Decoding (and hacking) the Disneyland Monorail Remote Control

The Disneyland monorail set is the remote control version with FWD, REV, STOP, and SOUND.  FWD and REV are either on or off, full speed or stop.  Not that full speed is much to talk about, the DL monorail took 29 seconds to go around a circle, more than any other monorail I have tested.

The remote is infrared, not radio.  The "beacon" on the roof of the powered cab is an infrared receiver.  The controller has an infrared transmitter behind the piece of blue plastic at one end.  The carrier frequency is 38 KHz and the controls send out a pulsed signal to activate the various functions.

The protocol is simpler than expected, 6 pulses define the various outputs depending on the position of a longer than usual space between the pulses.  This is known as Pulse Position Modulation, PPM.  The pulse train is repeated about 10 times to ensure the receiver gets the message, in case of interference from sunlight, fluorescent lights, etc

The messages are:
FWD      1 pulse, space, 5 pulses
REV      2 pulses, space, 4 pulses
STOP    3 pulses, space, 3 pulses
SOUND  4 pulses, space, 2 pulses

This leaves at least one message for expansion (5 -s -1) that does not appear to be used for now.

Hacking: can more functions be added or can speed control be implemented?  Yep. An auxiliary infrared transmitter can send new signals over the same frequency.  The infrared receiver output can be ported to a secondary decoder to decode and act on the new signals.  The black glob on the circuit board is the microcontroller that decodes the signals, it would ignore any "foreign" signals.  A microcontroller ($2) can be programmed to decode the new signals, in this way we can add more functions to the monorail.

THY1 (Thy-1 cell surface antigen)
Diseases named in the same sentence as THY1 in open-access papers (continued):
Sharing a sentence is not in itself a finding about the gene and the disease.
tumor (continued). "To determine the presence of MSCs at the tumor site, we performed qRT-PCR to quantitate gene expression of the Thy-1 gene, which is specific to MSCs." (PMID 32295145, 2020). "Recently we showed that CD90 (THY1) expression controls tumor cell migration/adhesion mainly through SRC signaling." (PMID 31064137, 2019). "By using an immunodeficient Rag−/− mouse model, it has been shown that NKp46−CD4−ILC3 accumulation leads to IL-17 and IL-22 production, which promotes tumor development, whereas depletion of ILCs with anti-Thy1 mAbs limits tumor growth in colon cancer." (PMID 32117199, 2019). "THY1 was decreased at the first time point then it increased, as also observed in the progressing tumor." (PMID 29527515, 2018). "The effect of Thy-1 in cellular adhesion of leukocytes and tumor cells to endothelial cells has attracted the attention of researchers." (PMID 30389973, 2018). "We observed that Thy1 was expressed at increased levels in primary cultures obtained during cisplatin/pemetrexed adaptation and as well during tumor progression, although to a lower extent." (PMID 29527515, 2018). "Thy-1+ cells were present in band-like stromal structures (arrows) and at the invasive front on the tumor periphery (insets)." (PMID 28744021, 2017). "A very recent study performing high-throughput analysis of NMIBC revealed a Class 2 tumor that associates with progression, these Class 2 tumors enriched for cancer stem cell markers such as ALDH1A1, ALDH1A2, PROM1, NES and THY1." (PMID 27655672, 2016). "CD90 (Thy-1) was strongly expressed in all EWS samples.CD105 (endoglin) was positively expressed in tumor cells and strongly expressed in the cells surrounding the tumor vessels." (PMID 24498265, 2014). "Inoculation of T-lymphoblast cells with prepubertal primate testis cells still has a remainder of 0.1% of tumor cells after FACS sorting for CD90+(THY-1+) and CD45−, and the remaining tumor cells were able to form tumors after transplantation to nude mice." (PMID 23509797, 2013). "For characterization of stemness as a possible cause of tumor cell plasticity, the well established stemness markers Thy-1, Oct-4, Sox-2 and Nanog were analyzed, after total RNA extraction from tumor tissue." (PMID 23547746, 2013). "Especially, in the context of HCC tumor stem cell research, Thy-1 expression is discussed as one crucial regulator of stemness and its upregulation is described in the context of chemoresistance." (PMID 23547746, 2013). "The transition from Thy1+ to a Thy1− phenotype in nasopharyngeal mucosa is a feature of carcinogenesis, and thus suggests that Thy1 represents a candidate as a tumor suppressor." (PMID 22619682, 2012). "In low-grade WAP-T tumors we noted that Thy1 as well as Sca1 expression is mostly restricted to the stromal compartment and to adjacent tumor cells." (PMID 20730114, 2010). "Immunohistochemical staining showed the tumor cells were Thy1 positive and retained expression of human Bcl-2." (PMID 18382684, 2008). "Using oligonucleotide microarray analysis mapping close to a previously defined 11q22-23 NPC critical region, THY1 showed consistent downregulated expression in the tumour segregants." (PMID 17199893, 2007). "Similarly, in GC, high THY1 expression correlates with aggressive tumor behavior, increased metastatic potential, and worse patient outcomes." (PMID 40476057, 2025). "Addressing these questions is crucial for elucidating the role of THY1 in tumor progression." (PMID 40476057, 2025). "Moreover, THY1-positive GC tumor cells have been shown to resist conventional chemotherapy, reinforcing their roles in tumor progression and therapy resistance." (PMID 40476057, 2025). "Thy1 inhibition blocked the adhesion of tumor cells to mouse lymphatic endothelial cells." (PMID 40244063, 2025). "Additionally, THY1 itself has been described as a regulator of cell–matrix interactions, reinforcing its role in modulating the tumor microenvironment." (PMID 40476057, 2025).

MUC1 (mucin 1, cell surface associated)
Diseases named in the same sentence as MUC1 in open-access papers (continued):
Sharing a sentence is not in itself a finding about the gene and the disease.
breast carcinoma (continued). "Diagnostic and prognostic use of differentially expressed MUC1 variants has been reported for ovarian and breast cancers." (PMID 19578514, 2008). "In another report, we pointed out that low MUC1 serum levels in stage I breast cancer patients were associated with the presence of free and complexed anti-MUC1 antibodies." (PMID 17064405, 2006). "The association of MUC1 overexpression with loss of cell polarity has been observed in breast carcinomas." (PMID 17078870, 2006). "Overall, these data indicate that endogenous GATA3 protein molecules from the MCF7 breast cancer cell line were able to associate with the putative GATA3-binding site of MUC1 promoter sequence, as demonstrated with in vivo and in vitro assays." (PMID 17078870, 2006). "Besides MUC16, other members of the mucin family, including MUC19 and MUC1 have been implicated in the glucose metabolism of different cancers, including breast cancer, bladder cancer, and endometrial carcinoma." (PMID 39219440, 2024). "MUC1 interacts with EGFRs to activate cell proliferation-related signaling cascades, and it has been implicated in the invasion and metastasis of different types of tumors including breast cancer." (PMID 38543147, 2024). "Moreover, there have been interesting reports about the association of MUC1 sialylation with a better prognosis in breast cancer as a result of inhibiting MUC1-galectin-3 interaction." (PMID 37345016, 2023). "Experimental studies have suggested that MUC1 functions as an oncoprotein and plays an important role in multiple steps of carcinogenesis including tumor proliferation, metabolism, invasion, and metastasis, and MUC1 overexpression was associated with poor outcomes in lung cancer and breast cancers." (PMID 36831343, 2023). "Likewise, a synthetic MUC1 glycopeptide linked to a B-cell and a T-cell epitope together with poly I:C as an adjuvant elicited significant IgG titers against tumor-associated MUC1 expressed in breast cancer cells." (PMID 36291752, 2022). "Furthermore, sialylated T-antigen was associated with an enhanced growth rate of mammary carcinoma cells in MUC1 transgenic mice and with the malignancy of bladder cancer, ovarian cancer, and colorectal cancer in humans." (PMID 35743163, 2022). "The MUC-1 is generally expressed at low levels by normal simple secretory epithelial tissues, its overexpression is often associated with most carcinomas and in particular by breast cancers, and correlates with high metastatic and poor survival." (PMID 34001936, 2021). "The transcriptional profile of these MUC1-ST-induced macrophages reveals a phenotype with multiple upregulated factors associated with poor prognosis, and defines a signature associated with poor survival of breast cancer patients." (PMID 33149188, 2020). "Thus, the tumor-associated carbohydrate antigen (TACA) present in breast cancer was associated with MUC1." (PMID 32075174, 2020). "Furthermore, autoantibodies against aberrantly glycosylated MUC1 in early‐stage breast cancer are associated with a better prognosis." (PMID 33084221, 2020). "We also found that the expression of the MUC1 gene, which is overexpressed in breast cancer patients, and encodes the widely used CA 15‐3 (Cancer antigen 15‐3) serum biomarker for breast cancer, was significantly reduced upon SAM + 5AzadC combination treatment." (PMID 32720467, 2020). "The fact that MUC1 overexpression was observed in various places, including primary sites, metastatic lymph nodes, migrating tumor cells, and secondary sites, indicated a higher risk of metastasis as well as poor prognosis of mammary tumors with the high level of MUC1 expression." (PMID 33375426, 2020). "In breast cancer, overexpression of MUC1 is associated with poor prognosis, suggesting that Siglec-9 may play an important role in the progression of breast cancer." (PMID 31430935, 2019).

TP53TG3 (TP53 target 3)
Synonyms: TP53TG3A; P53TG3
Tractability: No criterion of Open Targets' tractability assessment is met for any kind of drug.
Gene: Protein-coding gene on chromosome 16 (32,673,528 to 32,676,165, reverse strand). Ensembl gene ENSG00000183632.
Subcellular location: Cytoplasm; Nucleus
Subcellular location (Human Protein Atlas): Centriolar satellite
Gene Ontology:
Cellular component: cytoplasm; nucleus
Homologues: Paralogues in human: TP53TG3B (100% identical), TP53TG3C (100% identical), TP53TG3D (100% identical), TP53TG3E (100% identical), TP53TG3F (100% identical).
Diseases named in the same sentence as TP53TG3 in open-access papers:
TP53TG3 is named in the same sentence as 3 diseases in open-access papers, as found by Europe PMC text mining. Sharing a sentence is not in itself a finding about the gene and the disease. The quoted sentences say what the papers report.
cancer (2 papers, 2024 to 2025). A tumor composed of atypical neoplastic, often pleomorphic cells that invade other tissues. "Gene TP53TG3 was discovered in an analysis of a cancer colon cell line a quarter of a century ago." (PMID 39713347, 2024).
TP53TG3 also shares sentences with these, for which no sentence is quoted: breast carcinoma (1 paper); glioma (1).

The motor speed can be controlled by increasing the speed each time the FWD button is pressed, 8 steps may be enough to get realistic operation (the real monorail has 8 steps as I recall).  The lights could be controlled separately and lights could be added to the rear cab.  Btw, the green LEDs can't be easily swapped out for more realistic white ones, white LEDs will not work with the low voltage provided by 2 AA batteries.

Is all this easier than just changing to radio control?  Probably not although it would cost a lot less.  Plus I like to have a flashing roof beacon like the real ones, that is difficult to do with an infrared receiver taking up the spot where the beacon should go.